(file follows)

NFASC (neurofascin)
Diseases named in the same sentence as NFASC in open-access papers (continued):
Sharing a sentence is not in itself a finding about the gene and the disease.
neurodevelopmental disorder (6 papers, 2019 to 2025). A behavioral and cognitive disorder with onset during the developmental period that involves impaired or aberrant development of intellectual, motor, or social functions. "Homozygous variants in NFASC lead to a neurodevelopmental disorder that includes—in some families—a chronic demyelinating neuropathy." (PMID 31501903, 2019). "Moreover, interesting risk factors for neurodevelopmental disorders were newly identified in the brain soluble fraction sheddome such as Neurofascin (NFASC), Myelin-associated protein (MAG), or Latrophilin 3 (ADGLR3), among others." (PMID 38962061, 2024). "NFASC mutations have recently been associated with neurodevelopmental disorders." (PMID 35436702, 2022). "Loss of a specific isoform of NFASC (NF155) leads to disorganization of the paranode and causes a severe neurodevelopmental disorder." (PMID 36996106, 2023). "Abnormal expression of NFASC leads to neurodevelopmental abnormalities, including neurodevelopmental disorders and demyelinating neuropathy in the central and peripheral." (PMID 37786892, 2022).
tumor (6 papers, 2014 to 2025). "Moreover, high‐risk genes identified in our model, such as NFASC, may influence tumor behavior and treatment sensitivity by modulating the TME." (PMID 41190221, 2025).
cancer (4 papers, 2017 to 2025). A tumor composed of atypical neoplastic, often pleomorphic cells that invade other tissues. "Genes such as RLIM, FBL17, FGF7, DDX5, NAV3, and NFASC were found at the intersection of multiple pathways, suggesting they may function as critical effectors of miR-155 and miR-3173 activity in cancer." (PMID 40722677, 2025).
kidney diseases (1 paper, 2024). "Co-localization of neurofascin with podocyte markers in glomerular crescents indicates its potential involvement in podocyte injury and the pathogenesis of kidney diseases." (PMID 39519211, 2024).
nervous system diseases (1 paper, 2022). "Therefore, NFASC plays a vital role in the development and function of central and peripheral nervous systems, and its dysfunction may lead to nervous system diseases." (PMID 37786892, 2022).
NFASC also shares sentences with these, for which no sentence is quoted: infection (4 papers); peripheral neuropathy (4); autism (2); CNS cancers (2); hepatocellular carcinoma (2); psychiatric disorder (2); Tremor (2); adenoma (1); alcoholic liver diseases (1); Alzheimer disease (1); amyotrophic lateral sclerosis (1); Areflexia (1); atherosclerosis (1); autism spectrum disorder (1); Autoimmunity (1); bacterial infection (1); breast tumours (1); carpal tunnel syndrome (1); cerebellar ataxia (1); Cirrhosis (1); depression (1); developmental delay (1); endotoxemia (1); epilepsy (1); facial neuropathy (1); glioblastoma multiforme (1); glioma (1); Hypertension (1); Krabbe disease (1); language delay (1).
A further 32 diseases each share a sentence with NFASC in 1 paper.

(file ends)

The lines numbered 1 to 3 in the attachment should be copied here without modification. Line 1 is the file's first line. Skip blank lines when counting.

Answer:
NFASC (neurofascin)
Diseases named in the same sentence as NFASC in open-access papers (continued):
Sharing a sentence is not in itself a finding about the gene and the disease.